As a computer nerd, the word “superclass” denotes for me the object-oriented programming taxonomy that allows a child (“sub”) class to inherent properties & methods from its parent or “super” class. David Rothkopf, in an insightful lecture delivered at Middlebury College introducing his forthcoming book, uses the term with the definite article to denote the roughly 6,000 or so people who constitute the ruling elite of our planet. These are the 1-millionth of the global population, the executives of multinational corporations and top government and military officials, 94% male and predominantly white, who have transnational decision-making power affecting the billions of the rest of us. The only inheritance evident in this superclass is the financial kind, in the multi-billions of dollars passed to their heirs, perpetuating the elite lineage.
Rothkopf doesn’t see a conspiracy theory in this growing hyperconcentration of power, nor does he see anything necessarily Orwellian about its operation, but he also doesn’t think it puts us in a doubleplusgood place. Rather, he argues that we have gotten ourselves into this situtaion through a prevailing wisdom (perpetuated by the power elite) that prizes freedom and national sovereignty at the expense of justice and fairness. Further, the lack of democratic accountability in the current system allows the interests of the superclass to supersede those of the public at large. This is evidenced by the increasing disparity between the haves and have-nots, including the billions of people trapped by geographic determinism, born into abject poverty with no system in place to allow them to work their way out. In the end, this unchecked inequality allowing billions to suffer while a tiny minority profits enormously, make the current superclass system unsustainable.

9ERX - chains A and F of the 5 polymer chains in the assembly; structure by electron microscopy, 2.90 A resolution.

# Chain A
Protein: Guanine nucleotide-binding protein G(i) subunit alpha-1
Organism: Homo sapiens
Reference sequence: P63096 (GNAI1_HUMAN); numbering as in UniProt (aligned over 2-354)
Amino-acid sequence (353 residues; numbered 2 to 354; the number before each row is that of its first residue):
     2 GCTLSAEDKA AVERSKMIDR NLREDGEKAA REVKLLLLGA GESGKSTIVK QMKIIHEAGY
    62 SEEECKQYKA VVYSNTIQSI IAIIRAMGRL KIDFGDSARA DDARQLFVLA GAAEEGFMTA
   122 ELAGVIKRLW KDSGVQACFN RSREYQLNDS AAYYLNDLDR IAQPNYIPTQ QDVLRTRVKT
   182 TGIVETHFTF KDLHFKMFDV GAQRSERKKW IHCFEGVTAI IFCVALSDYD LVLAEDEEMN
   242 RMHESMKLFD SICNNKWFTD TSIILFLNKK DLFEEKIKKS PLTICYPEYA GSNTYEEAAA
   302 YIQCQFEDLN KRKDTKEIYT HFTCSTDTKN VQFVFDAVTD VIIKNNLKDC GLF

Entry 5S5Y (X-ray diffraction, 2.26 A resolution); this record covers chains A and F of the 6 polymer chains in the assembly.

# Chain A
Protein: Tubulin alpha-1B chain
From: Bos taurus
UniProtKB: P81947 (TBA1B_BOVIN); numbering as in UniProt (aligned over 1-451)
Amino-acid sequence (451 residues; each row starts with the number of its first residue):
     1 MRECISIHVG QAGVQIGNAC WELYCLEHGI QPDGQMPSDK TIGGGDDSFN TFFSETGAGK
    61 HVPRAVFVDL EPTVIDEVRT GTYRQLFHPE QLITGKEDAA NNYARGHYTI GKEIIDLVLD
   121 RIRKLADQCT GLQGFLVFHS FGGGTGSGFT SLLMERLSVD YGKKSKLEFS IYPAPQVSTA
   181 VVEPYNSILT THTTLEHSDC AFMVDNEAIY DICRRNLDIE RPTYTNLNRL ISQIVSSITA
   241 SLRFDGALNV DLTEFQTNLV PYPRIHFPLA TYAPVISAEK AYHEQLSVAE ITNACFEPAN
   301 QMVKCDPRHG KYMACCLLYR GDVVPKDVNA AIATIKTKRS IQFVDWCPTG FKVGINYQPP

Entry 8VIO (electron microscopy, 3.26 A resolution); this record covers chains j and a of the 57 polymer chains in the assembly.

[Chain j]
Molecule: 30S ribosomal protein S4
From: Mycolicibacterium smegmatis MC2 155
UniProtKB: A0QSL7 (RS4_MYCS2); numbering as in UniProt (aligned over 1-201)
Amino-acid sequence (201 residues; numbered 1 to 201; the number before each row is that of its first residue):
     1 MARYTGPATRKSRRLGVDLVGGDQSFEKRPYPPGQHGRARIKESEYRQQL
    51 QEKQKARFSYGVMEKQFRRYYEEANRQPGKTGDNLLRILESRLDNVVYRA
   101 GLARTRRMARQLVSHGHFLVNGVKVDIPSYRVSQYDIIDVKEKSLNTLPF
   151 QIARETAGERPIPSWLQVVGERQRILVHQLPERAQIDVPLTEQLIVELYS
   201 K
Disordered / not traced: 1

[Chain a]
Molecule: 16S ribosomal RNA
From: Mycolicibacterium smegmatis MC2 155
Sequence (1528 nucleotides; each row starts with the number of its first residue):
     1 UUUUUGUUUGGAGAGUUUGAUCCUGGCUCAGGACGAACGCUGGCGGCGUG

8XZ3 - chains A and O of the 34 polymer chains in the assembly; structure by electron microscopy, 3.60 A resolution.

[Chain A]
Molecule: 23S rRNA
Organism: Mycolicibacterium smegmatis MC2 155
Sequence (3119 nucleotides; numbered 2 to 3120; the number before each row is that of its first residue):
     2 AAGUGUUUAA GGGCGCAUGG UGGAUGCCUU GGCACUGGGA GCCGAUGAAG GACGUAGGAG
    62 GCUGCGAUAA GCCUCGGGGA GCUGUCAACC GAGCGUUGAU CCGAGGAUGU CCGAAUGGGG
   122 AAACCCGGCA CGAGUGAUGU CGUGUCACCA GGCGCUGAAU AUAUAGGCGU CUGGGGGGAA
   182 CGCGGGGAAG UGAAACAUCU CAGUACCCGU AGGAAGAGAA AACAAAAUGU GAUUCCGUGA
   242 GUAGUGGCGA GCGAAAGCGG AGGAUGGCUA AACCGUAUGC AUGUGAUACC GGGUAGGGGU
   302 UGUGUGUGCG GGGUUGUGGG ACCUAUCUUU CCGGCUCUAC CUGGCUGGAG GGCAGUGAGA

While he doesn’t explicitly call for democratic world government, his analysis of the interests and actions of the superclass clearly underlines the need for stronger transnational institutions with democratic accountability, ends that I support heartily.